AM rush toward Flatbush Avenue via Lexington (233rd Street)
Side platform
M Mezzanine Fare control, station agent, MetroCard machines
G Street level Entrances/exits

This station has three tracks and two side platforms. At the north end of the station, the northbound track ascends to pass over yard leads, while the others descend. A three-story tower is located north of the station which has an old blue and white letter sign "Warning — Do not lean over edge of Platform." North of this tower, two tracks enter the line from the 239th Street Yard.[13]

The 2006 artwork here is called Leaf of Life by Noel Copeland.[14][15]

ExitsEdit

This station has one elevated station house beneath the center of the platforms and tracks. Two staircases from each platform go down to a waiting area. Outside fare control, two staircases go down to the northwest and southeast corners of Nereid Avenue and White Plains Road.[16]

ReferencesEdit

  1. ^ "Station Developers' Information". Metropolitan Transportation Authority. Retrieved June 13, 2017.
  2. ^ "Facts and Figures: Annual Subway Ridership 2014–2019". Metropolitan Transportation Authority. 2020. Retrieved May 26, 2020.
  3. ^ a b "Facts and Figures: Annual Subway Ridership 2014–2019". Metropolitan Transportation Authority. 2020. Retrieved May 26, 2020.
  4. ^ "Neighborhood Map Woodlawn, Wakefield, Williamsbridge" (PDF). mta.info. Metropolitan Transportation Authority. 2015. Retrieved September 30, 2016.
  5. ^ "2 Subway Timetable, Effective November 17, 2019". Metropolitan Transportation Authority. Retrieved January 16, 2020.
  6. ^ "5 Subway Timetable, Effective November 17, 2019". Metropolitan Transportation Authority. Retrieved January 16, 2020.
  7. ^ a b "Annual report. 1916-1917". HathiTrust. Interborough Rapid Transit Company. December 12, 2013. Retrieved September 5, 2016.
  8. ^ a b "New Subway Line Opened: White Plains Extension is Now Running to 238th Street" (PDF). The New York Times. April 1, 1917. ISSN 0362-4331. Archived (PDF) from the original on March 24, 2020. Retrieved August 17, 2015.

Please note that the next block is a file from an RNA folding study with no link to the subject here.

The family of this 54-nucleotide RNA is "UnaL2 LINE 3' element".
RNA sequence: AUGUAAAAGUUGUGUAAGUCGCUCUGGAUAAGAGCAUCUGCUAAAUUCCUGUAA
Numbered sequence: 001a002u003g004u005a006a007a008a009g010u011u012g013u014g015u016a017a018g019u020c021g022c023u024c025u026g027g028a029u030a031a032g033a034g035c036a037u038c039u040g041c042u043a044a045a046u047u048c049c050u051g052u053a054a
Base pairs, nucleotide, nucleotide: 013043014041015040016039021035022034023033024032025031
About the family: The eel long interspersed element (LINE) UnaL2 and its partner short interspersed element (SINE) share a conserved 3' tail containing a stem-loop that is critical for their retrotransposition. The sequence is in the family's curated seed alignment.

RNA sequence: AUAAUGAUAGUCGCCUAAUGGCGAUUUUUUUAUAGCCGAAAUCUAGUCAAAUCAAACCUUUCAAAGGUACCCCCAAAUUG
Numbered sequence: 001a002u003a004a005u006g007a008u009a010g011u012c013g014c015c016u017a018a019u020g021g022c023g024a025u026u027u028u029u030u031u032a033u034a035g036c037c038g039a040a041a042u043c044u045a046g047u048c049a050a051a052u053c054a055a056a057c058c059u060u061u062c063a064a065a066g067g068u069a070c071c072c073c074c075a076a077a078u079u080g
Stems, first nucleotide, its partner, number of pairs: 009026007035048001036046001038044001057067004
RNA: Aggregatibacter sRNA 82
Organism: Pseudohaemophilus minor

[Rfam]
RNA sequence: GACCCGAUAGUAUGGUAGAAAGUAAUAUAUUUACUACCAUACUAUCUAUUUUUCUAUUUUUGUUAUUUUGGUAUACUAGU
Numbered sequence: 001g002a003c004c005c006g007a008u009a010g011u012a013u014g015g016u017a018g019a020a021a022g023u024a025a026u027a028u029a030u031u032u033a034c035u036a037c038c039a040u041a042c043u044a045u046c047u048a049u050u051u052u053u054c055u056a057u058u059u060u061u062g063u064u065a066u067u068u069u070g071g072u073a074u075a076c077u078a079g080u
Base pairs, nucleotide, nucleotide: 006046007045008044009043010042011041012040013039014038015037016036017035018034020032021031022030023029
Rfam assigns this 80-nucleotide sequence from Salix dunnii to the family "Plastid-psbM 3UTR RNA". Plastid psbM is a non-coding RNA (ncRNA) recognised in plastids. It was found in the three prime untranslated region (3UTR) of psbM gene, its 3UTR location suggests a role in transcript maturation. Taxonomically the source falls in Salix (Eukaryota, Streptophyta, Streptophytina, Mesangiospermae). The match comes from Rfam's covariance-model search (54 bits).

9. ^ "White Plains Road Extension of Subway Opened to the Public; New Branch, Which Runs from 177th to 219th Street, Gives the Williamsbridge and Wakefield Sections of the East Bronx Rapid Transit for the First Time" (PDF). The New York Times. March 4, 1917. ISSN 0362-4331. Archived (PDF) from the original on March 23, 2020.
  10. ^ "Subway Line Extended — White Plains Avenue Branch Opens to 241st Street Tomorrow" (PDF). The New York Times. December 12, 1920. p. E2. ISSN 0362-4331. Retrieved December 20, 2015.
  11. ^ "Operation of the White Plains Road Line (1917)". www.nycsubway.org. March 24, 1914. Retrieved September 6, 2016.
  12. ^ MTA 2006 Adopted Budget - February Financial Plan - Part 3 (PDF) (Report). Metropolitan Transportation Authority. 2006. p. 45. Archived from the original (PDF) on May 24, 2019. Retrieved March 27, 2020.
  13. ^ Dougherty, Peter (2006) [2002]. Tracks of the New York City Subway 2006 (3rd ed.). Dougherty. OCLC 49777633 – via Google Books.
  14. ^ "www.nycsubway.org: Artwork: Leaf of Life (Noel Copeland)". www.nycsubway.org. Retrieved September 30, 2016.
  15. ^ "MTA - Arts & Design | NYCT Permanent Art". web.mta.info. Retrieved September 30, 2016.
  16. ^ "MTA Neighborhood Maps: Woodlawn" (PDF). mta.info. Metropolitan Transportation Authority. 2015. Retrieved July 20, 2016.

External linksEdit